Benefits of Having a Patent
People are not allowed to copy, manufacture, selling, or important your own creations without your permission if you have patent protection. As inventor or creator you receive the fullest benefits of your invention, and you are protected from the costs that you have invested, both financial, and time that you have invested to develop it. And, you are given a pre-determined period to establish your trade and keep others from entering the same pursuit though they are financially capable.
Patent is a very valuable tool yet it is not a guarantee to success. So before you invest thousands of dollars in securing a patent, there are steps you should take to ensure that it is a smart business move. This is because most patented products do not even make it to market.
One thing to do before you decide to have your invention patented, is to determine is commercial value if it is viable or not. To do this, what you need to understand first is your products, your target market, and the other products that are available to consumers that is serving the same market as you. This information goes far beyond your gut feeling and the encouraging comments that you receive from friends and family. You have to gain this understanding from a solid market research and a substantial attention to product development.
You product has to be unique, something that is not anything similar to somebody else’s patent. What you can do is conduct a preliminary patent search on government records. The primary goal of the search starts with a pry-at search also known as keyword search where you pry on every possible pivotal concepts of the invention. After doing the pry-at search you then proceed to the freedom to operate search which gives information on the protection period of the patient. Here you can make sure that your idea is free and has not been patented by anyone.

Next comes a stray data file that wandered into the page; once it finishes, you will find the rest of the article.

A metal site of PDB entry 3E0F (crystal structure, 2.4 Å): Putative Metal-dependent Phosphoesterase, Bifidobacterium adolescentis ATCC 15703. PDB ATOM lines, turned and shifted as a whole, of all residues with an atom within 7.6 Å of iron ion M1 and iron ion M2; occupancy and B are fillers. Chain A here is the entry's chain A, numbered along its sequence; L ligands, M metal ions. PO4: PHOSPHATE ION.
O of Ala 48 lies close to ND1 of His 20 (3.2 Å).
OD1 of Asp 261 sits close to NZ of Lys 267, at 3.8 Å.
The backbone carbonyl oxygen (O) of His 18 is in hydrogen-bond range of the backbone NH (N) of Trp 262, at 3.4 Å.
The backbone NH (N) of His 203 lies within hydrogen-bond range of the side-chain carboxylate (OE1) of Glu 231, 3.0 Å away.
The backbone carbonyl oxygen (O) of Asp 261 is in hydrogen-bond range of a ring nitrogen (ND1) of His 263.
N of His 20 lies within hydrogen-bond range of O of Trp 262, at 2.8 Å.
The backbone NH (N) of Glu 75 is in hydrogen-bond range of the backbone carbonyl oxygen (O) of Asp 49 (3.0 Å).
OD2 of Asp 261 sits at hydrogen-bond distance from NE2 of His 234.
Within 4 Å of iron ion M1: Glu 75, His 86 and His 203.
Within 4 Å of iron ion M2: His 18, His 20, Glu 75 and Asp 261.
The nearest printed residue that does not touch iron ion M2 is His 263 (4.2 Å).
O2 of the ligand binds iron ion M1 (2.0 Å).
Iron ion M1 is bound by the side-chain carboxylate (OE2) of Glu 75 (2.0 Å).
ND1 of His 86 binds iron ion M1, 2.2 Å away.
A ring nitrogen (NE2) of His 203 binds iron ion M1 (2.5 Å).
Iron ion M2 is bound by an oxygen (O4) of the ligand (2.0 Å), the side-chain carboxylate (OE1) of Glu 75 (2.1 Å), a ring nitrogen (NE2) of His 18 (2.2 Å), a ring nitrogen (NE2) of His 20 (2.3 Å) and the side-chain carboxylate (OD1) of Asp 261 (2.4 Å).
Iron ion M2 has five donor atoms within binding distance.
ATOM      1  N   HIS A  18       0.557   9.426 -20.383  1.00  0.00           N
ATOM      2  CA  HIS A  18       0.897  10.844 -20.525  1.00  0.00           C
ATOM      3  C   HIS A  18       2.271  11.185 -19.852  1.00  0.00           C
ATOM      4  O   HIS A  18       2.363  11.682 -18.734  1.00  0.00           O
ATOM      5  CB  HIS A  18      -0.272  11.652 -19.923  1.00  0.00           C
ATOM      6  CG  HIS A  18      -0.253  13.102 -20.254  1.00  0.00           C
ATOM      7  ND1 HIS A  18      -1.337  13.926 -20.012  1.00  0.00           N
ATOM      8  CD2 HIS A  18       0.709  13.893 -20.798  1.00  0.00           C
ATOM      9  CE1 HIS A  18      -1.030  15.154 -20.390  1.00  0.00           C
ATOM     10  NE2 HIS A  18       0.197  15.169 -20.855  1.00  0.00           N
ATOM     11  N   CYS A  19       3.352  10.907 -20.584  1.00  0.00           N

You can also hire an expert to help you in this task.
Next is to develop a basic prototype or a model to determine your product’s functionality. Testing and reworking of your product follows until you are able to achieve that is acceptable.
Once you have the perfect dummy, you can now start to define your market and determine how large that market is. A very small product might not be viable commercially.
The cost of manufacturing consequently must be determined. The production cost should definitely be less than what the market is willing to pay for it.
Once all these are determined, there are no roadblocks to commercial success, then it is time to consider whether or not you need a patent for it or not.
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